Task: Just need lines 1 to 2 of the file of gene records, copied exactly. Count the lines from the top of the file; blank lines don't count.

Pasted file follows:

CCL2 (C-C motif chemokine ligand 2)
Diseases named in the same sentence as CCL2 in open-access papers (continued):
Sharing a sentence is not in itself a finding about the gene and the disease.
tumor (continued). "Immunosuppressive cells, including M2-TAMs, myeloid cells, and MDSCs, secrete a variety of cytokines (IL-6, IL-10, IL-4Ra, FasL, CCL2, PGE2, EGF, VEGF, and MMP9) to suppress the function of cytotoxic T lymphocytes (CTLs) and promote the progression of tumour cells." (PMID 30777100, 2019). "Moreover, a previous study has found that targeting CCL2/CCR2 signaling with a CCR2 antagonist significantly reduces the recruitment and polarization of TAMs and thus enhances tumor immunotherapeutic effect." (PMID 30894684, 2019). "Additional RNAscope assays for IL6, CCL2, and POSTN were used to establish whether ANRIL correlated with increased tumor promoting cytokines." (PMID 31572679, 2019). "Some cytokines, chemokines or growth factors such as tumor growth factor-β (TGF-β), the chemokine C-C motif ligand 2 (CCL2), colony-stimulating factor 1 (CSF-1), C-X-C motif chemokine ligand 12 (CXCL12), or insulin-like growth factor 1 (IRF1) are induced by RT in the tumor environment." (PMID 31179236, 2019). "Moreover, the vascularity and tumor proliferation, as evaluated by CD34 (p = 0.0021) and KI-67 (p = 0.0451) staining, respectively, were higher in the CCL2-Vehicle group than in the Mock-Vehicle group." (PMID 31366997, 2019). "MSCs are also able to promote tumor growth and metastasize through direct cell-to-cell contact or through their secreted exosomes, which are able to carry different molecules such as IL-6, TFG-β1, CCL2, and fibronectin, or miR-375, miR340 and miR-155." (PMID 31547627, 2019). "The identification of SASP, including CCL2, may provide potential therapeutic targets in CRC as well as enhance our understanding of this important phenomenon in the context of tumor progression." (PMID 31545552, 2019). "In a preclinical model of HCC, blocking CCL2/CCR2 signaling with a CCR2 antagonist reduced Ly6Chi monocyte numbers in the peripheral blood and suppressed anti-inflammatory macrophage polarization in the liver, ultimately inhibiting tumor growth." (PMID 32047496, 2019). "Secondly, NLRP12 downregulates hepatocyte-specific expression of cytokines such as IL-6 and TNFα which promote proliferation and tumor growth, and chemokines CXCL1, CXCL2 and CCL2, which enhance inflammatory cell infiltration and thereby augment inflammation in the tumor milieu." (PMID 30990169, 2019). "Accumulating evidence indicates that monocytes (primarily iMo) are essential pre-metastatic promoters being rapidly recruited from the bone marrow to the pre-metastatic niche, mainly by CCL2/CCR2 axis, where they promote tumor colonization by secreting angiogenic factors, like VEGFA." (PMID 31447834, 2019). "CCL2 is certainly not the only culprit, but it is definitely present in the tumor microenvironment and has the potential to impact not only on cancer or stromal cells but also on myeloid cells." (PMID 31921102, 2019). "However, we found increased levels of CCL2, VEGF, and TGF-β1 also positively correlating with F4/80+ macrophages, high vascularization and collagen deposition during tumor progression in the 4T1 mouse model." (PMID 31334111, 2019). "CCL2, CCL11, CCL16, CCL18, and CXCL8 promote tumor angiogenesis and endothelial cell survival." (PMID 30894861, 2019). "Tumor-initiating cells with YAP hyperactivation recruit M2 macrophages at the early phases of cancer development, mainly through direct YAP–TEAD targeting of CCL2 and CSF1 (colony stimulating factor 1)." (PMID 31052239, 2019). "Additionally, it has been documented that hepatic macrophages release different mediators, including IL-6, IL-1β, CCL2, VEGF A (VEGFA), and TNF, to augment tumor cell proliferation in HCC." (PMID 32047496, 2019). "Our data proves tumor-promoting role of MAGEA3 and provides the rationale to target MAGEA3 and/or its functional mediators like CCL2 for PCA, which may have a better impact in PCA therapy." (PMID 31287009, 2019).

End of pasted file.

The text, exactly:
CCL2 (C-C motif chemokine ligand 2)
Diseases named in the same sentence as CCL2 in open-access papers (continued):